• Sunday, August 25, 2019

F-22 vs J-20 - aka USA-made jet fighters vs China-made jet fighters

Discussion in 'Chinese Defence Forum' started by samsara, Jul 3, 2018.

  1. Akasa

    Akasa SENIOR MEMBER

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    Such as when they claimed that they defeated the RAF 12:0 during joint exercises? Come on now, this is getting ridiculous.

    Please explain how IAF radar was able to distinguish an aircraft with Luneburg lens from one without.

    I'd like to see photograph/satellite evidence that the J-20s have been operationally deployed to the Sino-Tibetan border. So far users and observers have been pretty good with following up on the deployment of J-20 units, but so far nothing has come up in the Tibet region.

    All the more reason to dismiss those claims rather than to take them seriously.
     
  2. gambit

    gambit PROFESSIONAL

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    Because you were.

    You were correct in that in radar detection, the target's RCS value and signature are largely unknown, which made this statement correct...

    "I'm saying you don't need to know what it's radar signature to design a counter systems,..."

    But you were also incorrect with that statement in that since each shape is unique it means that given the variations of a shape, all members of that group bears the same basic signature.

    For example...

    [​IMG]

    Which of the above pair would have similar RCS signature? Definitely not the second pair.

    For the first pair, their foundation is the cube shape. There are four sides -- flat plates -- which means high specular reflections. For the second cube, its rounded edges means no edge diffractions, which means lower radar returns. So if we rotate both cubes, does not matter which speed and angle, the rounded cube would have a lower RCS overall, but both cubes would resonate with the regular incidences of high specular reflections precisely because of the four flat plates. This similarity would help identifying both bodies as being of the cube family.

    All airliners have the same RCS signature, but not all fighters. On the other hand, fighters that have large delta wings like the Typhoon, Vigen, and Rafale WILL exhibit similar RCS signature at every radar aspect, most commonly the top and bottom views. These are the laws of physics that not even China can defy. :lol:

    I doubt you read it, let alone understood it, because as your next comment revealed...

    My post about the MTI radar involved the Doppler component. Just because I did not insert the word 'Pulse' does not mean I do not know what I am talking about. The fact that you 'advised' me to read up on the PD radar means you did not read my response to your claim that extracting the Doppler component would be the easy way to counter 'stealth'. It is not, as I explained why FOUR YRS AGO. You are too late to the game. No serious minded and objective person on this forum argues that point anymore.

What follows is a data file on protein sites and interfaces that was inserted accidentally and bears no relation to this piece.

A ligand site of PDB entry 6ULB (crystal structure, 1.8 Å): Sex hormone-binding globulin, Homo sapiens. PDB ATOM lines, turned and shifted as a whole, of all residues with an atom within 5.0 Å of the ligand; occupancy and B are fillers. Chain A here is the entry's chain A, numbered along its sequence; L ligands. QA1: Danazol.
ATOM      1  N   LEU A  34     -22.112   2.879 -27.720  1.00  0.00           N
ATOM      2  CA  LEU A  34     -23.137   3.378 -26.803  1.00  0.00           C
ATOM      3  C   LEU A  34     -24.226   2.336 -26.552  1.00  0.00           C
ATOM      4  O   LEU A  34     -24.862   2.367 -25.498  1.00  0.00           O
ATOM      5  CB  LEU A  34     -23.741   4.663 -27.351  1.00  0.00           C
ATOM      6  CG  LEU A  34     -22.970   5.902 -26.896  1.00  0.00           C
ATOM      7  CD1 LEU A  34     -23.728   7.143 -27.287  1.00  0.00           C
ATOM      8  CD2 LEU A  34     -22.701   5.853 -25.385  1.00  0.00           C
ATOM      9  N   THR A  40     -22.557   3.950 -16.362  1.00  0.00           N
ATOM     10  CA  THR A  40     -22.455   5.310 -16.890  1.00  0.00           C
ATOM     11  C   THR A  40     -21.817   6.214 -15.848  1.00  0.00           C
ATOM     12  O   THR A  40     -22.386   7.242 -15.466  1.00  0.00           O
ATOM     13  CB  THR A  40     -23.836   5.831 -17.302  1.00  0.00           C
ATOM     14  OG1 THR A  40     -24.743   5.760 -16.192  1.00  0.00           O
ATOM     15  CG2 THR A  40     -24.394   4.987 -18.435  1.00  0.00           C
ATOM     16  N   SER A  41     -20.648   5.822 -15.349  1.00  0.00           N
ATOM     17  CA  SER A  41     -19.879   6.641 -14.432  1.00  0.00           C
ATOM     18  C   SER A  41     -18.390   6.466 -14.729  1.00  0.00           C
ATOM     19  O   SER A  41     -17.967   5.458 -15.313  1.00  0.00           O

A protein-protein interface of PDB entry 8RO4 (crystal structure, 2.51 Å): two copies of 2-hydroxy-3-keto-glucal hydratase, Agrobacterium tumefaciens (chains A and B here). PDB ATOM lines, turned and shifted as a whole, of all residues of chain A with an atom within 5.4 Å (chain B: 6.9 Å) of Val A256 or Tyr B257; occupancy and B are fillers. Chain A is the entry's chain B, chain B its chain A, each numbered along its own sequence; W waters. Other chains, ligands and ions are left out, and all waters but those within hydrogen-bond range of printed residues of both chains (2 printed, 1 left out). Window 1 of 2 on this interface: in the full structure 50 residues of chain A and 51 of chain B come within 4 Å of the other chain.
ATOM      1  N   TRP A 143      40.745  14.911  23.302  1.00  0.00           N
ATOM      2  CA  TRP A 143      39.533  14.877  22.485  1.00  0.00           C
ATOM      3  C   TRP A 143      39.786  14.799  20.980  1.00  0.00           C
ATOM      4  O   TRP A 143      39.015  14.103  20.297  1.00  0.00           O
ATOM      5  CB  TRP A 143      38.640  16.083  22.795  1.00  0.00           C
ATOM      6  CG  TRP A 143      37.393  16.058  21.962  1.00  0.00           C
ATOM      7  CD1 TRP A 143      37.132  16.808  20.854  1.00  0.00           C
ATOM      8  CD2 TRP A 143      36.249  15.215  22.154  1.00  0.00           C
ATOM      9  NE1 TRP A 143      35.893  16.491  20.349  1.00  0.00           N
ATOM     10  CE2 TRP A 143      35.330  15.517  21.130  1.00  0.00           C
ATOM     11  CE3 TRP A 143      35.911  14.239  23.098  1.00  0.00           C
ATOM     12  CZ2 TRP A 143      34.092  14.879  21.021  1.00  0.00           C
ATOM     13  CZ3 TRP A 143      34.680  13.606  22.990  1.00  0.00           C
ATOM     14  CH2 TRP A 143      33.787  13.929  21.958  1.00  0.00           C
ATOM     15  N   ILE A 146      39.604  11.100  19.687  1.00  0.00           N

For the readers out there, here is why, again...

    - Every radar system have a clutter rejection threshold, usually based upon amplitude per return. The clutter rejection process immediately filters out any signal that is BELOW this threshold.

    - This threshold can be lowered or even eliminated.

    So if there are one million signals out there, it is a signal processing issue. Not a problem, but an issue.

    A radar beam cannot process the entire visible area. Only a section at a time and that section is determined by the beam shape. So if there are one million signals, only a percentage, will be processed to filter out whatever criteria, which in this case is the Doppler component. The clutter rejection process filters out most, but now it is not used.

    With a large beam, it is a time processing issue, as in each signal must be analyzed and compared to other signals in the batch.

    With a small beam, it is a volume processing issue, as in volume of the sky to sweep.

    It boils down to this...

    CAPABILITIES
    FEATURES

    FUNCTIONALITY
    EFFICACY


    The last pair and with the last pair, it is the final half -- EFFICACY.

    So while technically possible, using the Doppler component of a return signal to counter 'stealth' is TACTICALLY INEFFICIENT. You talk as if somehow in this little corner of the Internet, counter-stealth was revealed and no one from Lockheed and the USAF worked out the many possible scenarios in all these decades. We 'forgot' about the Doppler component of the return signal. :lol:

    You are an average Chinese PDF member in the sense that you do not read the responses to your arguments and the sources you brought on from your googlling.
     
    Last edited: Jul 9, 2018
  3. pakistanipower

    pakistanipower ELITE MEMBER

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    Its not about JF-17 But J-20, How can your Sukhoi can detect/track/engage J-20 200 Km away @HariPrasad o_O which is 5th gen jet and claiming serious threat to US in western Pacific, admitted by US top brass, Pentagon @HariPrasad ;):):enjoy:
     
  4. Chinese Commie

    Chinese Commie FULL MEMBER

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    Even gambit don't dare to say I'm totally wrong on this topic. That's because he knows I'm right. I'm definitely correct that you don't need to know an aircraft radar signature to design a system to shoot it down.

    Radar signature really doesn't mean a lot. If you're unidentified, you'll get targeted.

    If they are at an imminent war, the security would already be on high alert. Anything will get shot down without normal warnings. And yes, in times of war, "you just indiscriminately shooting down EVERY radar contact you have." However, as I've said before, all civilians aircrafts are required to have transponders and to identify themselves, if not they will get shot down. This protocol is common elsewhere in the world.